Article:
Blu-Ray Pick of the Week: Inferno

Tom Hanks is back as the world’s nerdiest hero in “Inferno,” the third installment in the popular franchise based on books by Dan Brown.

Brown’s creation, Professor Robert Langdon, is an expert symbologist, which I have to say, in the hands of a versatile actor such as Hanks, is a lot cooler than it sounds. The movie, much like its predecessors (“The Da Vinci Code,” “Angels & Demons”), contains lot of advanced puzzle solving, racing from location to location—this time in Florence, Italy—a pinch of drama, and a decent dose of action. While Langdon would handily lose in a one on one fight with archaeologist Dr. Indiana Jones, I’m sure his life is much more adventurous than the average university professor’s.

When the action focuses on Langdon, his new partner in puzzle solving Dr. Sienna Brooks (Felicity Jones), and their race against time to stop the spread of a deadly virus by a man named Bertrand Zobrist (Ben Foster), “Inferno” pulsates with energy. Three movies later, it’s still a joy to accompany Langdon along on his adventures and see what he is going to uncover next that was buried for centuries in famous and well known buildings.

Where the movie gets muddled is in the introduction of The Consortium. The head of this company is a man named Harry Sims (Irrfan Khan). While I like the character of Sims and find Khan incredibly witty and charming in the role, I had a hard time reckoning his true purpose in this movie. He seemed superfluous, and what’s worse, his motivations for his actions are extremely unclear. This wouldn’t be such a tragedy if Sims didn’t play such an important role in key events in the movie, but why? I mean that both in terms of why does he do what he does, and why is he even there? Perhaps there are plans to continue on with The Consortium in future movies, so there is the need to establish this organization now. However, if this is the case, it should have been handled in a much more deferential way. Either have The Consortium’s agenda be made clear, or don’t introduce them at all. As it stands, their purpose in “Inferno” seems only to be to muddy the waters and have Sims serve as a deus ex machina when it’s convenient for the plot.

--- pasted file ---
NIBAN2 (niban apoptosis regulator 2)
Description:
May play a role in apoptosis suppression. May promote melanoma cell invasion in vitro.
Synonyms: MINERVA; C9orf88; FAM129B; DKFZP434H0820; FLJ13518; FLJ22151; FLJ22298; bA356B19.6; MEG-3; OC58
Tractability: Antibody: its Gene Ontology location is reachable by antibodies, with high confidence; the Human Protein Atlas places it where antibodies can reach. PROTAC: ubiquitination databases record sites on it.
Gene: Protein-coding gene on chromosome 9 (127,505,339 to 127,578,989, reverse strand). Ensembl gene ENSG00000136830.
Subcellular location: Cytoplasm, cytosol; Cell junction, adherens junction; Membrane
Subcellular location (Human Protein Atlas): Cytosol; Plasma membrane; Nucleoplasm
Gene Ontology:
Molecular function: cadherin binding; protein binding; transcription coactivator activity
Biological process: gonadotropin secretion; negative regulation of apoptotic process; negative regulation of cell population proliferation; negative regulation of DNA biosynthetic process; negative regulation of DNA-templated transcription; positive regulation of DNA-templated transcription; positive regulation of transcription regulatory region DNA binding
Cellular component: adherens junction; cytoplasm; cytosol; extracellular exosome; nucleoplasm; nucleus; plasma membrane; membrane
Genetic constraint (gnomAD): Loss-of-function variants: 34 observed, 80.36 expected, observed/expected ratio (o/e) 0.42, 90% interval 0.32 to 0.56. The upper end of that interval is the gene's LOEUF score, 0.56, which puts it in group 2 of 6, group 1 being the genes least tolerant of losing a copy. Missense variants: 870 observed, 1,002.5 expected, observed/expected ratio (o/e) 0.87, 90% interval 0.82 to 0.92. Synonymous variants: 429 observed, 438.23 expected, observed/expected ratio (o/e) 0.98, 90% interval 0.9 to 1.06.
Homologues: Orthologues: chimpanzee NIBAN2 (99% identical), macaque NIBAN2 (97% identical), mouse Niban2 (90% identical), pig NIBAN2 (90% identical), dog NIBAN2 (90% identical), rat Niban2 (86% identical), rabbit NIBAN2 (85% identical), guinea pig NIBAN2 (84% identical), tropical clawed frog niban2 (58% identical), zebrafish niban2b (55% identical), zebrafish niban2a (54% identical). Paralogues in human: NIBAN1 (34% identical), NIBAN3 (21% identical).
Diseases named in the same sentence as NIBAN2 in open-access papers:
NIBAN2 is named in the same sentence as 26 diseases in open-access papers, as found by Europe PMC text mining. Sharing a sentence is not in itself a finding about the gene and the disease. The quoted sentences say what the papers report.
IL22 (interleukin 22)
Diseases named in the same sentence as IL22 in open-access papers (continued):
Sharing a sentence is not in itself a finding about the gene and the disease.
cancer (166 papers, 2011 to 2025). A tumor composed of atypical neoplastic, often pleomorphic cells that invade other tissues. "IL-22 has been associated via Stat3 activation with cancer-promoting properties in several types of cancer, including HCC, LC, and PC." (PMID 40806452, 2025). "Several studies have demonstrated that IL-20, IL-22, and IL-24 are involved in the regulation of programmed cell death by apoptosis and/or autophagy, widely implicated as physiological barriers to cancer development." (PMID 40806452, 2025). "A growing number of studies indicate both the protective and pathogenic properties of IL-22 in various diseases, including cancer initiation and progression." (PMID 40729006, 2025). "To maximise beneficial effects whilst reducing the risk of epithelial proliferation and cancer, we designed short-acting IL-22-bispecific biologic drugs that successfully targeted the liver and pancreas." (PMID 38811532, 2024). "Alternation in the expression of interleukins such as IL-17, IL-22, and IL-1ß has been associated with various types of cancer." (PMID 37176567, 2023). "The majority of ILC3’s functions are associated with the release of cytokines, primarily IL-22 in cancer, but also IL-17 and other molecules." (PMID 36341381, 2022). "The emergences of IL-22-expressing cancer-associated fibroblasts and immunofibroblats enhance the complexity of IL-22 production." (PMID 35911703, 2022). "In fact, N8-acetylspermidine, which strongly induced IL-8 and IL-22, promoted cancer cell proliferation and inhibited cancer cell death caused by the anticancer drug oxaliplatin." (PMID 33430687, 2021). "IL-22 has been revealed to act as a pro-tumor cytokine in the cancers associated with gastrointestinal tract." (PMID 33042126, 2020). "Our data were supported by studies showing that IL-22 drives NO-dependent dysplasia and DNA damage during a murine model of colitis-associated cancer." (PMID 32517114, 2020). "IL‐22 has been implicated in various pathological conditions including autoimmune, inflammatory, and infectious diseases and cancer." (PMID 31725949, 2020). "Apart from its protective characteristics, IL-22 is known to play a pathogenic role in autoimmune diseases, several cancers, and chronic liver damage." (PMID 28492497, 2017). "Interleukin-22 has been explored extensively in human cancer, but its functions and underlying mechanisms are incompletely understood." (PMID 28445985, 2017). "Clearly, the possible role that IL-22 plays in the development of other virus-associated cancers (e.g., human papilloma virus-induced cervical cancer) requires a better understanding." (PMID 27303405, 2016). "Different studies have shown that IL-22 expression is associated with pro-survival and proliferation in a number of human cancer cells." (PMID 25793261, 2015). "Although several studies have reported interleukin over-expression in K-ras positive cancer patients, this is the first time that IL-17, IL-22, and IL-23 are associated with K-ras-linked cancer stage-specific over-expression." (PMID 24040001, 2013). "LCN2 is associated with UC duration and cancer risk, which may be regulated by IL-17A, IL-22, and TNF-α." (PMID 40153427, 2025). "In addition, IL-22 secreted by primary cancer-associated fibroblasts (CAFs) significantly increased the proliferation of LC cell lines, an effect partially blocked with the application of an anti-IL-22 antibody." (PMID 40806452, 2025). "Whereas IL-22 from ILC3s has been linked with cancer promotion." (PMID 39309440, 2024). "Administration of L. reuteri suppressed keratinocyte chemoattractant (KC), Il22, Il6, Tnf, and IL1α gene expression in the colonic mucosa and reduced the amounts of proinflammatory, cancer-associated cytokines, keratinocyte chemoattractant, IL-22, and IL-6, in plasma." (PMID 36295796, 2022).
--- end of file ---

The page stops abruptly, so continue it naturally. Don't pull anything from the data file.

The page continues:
Speaking of plot, that is one of the brighter points of the movie. Much like last week’s pick, “The Girl on the Train,” “Inferno” does an incredible job at unfolding and revealing information vital to Langdon’s story at just the right times. We first see Langdon in a hospital bed, with a head wound, being tended to by Dr. Brooks. He has amnesia and occasionally gets flashbacks to what are either memories of something dreadful, or a hellish vision. The twists, turns, and revelations may not be all that Earth-shaking, and one major twist in particular is somewhat predictable, but this is a movie that keeps you engaged, right along with Langdon, in trying to piece together the puzzles set before him—his mind included.

We also get to see some of the personal details and background history of Langdon’s life, which helps ground the character and make him more human and not just a symbology/cryptography wiz. Saying too much about how this information comes about would give away too much about the plot, but suffice it to say, there are some tender, melancholy moments to be had in “Inferno.”

While “Inferno” may be a bit overstuffed with a little too much going on, it delivers what fans of the Langdon series expect. There are clues to gather, puzzles to solve, evil forces to outwit, and a world to save. Why would you want to pass that up? Rent it.

More New Releases: “The Light Between Oceans, about a lighthouse keeper and his wife who raise a baby they find in a row boat, starring Michael Fassbender, Alicia Vikander, and Rachel Weisz; “USS Indianapolis: Men of Courage,” starring Nicolas Cage and about the real life ordeal of the battleship crew who had to survive in shark-infested waters for five days in the Philippine Sea after they delivered the atomic bomb that ended World War II; “The Monster,” about a mother and daughter who have to battle a vicious creature after breaking down on a deserted road, starring Zoe Kazan and Ella Ballentine; and “Blood Rage,” cheesy ‘80s slasher schlock—with a standout performance from Louise Lasser that is much better than the movie warrants—about a teen boy named Todd (Mark Soper) who is blamed for murders committed by his maniacal twin (Soper again).

Andrew Hudak is a lifelong film lover. His column on Blu-Ray new releases appears every Tuesday. He lives in Connecticut.

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